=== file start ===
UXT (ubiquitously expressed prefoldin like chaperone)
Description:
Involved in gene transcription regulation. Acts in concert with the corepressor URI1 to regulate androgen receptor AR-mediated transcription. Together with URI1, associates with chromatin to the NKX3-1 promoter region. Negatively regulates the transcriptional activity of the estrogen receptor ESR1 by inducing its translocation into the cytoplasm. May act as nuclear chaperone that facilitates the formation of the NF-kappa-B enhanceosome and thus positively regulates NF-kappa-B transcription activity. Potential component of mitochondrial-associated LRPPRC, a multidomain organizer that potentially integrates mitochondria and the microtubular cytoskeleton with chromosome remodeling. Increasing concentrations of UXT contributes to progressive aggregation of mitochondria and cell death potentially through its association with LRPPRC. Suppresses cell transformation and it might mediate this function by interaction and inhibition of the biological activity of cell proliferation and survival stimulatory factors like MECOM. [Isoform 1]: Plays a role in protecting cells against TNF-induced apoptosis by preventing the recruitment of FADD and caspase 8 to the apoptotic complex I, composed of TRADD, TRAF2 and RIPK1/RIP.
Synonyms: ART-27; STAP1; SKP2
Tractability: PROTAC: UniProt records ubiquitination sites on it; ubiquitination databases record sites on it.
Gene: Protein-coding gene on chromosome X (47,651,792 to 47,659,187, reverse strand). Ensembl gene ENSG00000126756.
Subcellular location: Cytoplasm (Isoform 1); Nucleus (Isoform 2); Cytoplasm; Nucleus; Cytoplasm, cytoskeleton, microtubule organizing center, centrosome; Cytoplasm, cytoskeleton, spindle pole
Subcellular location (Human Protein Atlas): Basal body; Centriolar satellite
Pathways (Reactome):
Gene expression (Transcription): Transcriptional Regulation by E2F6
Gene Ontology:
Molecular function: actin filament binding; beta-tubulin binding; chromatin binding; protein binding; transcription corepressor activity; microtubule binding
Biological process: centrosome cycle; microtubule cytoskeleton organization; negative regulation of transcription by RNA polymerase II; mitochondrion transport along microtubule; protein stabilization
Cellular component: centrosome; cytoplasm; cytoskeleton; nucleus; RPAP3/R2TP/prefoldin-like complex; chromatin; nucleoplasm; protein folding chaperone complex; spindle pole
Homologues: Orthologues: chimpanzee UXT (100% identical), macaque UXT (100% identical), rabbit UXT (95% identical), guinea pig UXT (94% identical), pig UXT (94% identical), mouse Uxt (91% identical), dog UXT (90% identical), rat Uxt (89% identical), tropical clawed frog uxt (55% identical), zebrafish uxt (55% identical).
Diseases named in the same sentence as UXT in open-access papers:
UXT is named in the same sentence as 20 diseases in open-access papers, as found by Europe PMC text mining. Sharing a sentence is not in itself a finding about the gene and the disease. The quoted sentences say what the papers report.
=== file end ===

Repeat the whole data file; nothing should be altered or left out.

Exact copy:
UXT (ubiquitously expressed prefoldin like chaperone)
Description:
Involved in gene transcription regulation. Acts in concert with the corepressor URI1 to regulate androgen receptor AR-mediated transcription. Together with URI1, associates with chromatin to the NKX3-1 promoter region. Negatively regulates the transcriptional activity of the estrogen receptor ESR1 by inducing its translocation into the cytoplasm. May act as nuclear chaperone that facilitates the formation of the NF-kappa-B enhanceosome and thus positively regulates NF-kappa-B transcription activity. Potential component of mitochondrial-associated LRPPRC, a multidomain organizer that potentially integrates mitochondria and the microtubular cytoskeleton with chromosome remodeling. Increasing concentrations of UXT contributes to progressive aggregation of mitochondria and cell death potentially through its association with LRPPRC. Suppresses cell transformation and it might mediate this function by interaction and inhibition of the biological activity of cell proliferation and survival stimulatory factors like MECOM. [Isoform 1]: Plays a role in protecting cells against TNF-induced apoptosis by preventing the recruitment of FADD and caspase 8 to the apoptotic complex I, composed of TRADD, TRAF2 and RIPK1/RIP.
Synonyms: ART-27; STAP1; SKP2
Tractability: PROTAC: UniProt records ubiquitination sites on it; ubiquitination databases record sites on it.
Gene: Protein-coding gene on chromosome X (47,651,792 to 47,659,187, reverse strand). Ensembl gene ENSG00000126756.
Subcellular location: Cytoplasm (Isoform 1); Nucleus (Isoform 2); Cytoplasm; Nucleus; Cytoplasm, cytoskeleton, microtubule organizing center, centrosome; Cytoplasm, cytoskeleton, spindle pole
Subcellular location (Human Protein Atlas): Basal body; Centriolar satellite
Pathways (Reactome):
Gene expression (Transcription): Transcriptional Regulation by E2F6
Gene Ontology:
Molecular function: actin filament binding; beta-tubulin binding; chromatin binding; protein binding; transcription corepressor activity; microtubule binding
Biological process: centrosome cycle; microtubule cytoskeleton organization; negative regulation of transcription by RNA polymerase II; mitochondrion transport along microtubule; protein stabilization
Cellular component: centrosome; cytoplasm; cytoskeleton; nucleus; RPAP3/R2TP/prefoldin-like complex; chromatin; nucleoplasm; protein folding chaperone complex; spindle pole
Homologues: Orthologues: chimpanzee UXT (100% identical), macaque UXT (100% identical), rabbit UXT (95% identical), guinea pig UXT (94% identical), pig UXT (94% identical), mouse Uxt (91% identical), dog UXT (90% identical), rat Uxt (89% identical), tropical clawed frog uxt (55% identical), zebrafish uxt (55% identical).
Diseases named in the same sentence as UXT in open-access papers:
UXT is named in the same sentence as 20 diseases in open-access papers, as found by Europe PMC text mining. Sharing a sentence is not in itself a finding about the gene and the disease. The quoted sentences say what the papers report.